Section: News

Panelists draw lines between climate, politics

Last Friday, a small audience of students and faculty gathered in Tomsich Hall 101 to discuss a matter of international importance. The event, organized by Environmental Campus Organization (ECO) was a panel-based discussion meant to engage students in the fight against climate change.

Four professors led the discussion: Siobhan Fennessy, professor of environmental studies; Robert Alexander, professor of economics and environmental studies; Shawn Golding, professor of sociology; and Stephen Van Holde, professor of political science. Noelle O’Neal ’21 served as moderator.

Much of the discussion focused on climate change, but panelists also noted that climate change is not the only threat to the environment.

Fennessey mentioned her work with the Intergovernmental Platform on Biodiversity and Ecosystem Services (IPBES), a United Nations study on declining biodiversity and what it means for humanity. According to Fennessey, biodiversity hubs such as wetlands have an important role in insulating societies from natural disasters, but due to pollution and overdevelopment, these biomes are becoming smaller and smaller.

“Climate change is huge and big and making all kinds of trouble, but it’s not the cause of biodiversity loss at the moment,” Fennessey said. “And the loss of biodiversity is really just as critical to our survival as climate change is — and it’s getting far, far less attention.”

The presenters also discussed the role environmental issues will play in the future of global politics, particularly regarding the number of people who will be displaced because of climate change.

Van Holde said that while he doesn’t believe a pure “open borders” policy is feasible, governments will have to find some way to make their countries more accessible to climate refugees.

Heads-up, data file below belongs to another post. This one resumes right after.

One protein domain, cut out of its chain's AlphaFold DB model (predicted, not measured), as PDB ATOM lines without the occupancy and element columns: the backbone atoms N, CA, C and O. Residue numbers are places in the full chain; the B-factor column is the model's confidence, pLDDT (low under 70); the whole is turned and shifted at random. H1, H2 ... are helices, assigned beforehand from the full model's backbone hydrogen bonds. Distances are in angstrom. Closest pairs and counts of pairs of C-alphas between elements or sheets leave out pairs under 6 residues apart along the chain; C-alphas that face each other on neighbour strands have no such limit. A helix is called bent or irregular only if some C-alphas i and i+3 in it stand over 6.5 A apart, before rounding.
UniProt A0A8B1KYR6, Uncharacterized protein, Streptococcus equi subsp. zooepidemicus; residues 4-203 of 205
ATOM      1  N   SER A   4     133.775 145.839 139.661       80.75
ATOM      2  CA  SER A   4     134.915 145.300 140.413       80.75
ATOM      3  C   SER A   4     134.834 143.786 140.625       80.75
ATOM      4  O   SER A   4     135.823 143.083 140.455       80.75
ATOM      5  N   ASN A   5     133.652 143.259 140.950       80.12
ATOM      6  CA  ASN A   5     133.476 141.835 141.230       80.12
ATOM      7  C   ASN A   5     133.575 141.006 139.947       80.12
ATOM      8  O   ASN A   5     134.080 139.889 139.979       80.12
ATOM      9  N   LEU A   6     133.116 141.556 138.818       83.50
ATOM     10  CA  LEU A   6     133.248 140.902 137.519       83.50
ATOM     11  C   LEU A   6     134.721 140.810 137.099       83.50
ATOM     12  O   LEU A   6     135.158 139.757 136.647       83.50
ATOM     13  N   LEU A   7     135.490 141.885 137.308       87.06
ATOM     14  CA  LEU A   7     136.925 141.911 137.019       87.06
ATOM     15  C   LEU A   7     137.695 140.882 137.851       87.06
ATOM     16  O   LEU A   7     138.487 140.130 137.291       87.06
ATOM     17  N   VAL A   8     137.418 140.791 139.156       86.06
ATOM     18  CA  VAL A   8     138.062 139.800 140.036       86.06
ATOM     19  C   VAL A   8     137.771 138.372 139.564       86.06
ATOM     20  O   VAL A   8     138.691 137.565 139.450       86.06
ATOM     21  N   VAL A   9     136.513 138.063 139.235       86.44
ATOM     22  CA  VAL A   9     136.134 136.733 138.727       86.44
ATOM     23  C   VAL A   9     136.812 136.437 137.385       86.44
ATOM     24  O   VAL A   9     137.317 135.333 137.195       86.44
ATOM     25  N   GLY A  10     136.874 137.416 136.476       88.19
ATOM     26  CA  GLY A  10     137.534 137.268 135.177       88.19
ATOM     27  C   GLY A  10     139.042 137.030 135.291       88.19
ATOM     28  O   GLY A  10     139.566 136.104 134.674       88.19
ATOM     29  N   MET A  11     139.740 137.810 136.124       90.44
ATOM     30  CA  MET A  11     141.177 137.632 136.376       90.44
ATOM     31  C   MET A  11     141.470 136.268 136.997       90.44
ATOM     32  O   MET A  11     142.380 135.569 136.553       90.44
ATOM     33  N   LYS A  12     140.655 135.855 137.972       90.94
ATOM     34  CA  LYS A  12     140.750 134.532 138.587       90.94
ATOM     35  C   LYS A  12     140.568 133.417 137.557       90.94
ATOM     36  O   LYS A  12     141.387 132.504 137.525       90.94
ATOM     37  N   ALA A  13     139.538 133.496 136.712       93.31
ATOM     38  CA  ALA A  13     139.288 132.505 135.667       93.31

“By the middle of the century you’re talking about 200 million climate refugees or maybe more,” Van Holde said. “They’re coming one way or another, and unless they’re accommodated in one shape or form, there will be conflict.”

Following the presentation, audience members were given a chance to ask questions.

Dante Kanter ’21, who is features editor at the Collegian, gave voice to the question that was on everyone’s mind: “Should I panic?”

The answers varied. “How is your panic going to manifest?” Golding asked. “Could you harness it?” Alexander was optimistic that challenges like the ones we currently face could drive us to better our society. Everyone agreed that the most important thing was to not lose hope.

“It’s so big, it’s so hard and it’s so multifarious that it leaves us feeling completely and utterly paralyzed,” Van Holde said. “But there are things you can do locally, and they’re not unimportant,” he said.

“A lot of them are what we call ‘no regrets’ policies — things that make sense anyway. Why not have more fuel efficient cars? Why not engage in local political action? Although individually it doesn’t mean much, collectively, when a lot of people do it, it means it can be more [impactful].”

While the main purpose of the event was to increase awareness of environmental issues, ECO also hopes to raise interest in the Community for Climate Conference. The conference is an all-day event in which workshops and speakers from on and off campus will discuss issues of environmentalism and social justice. It is scheduled to take place on April 13.


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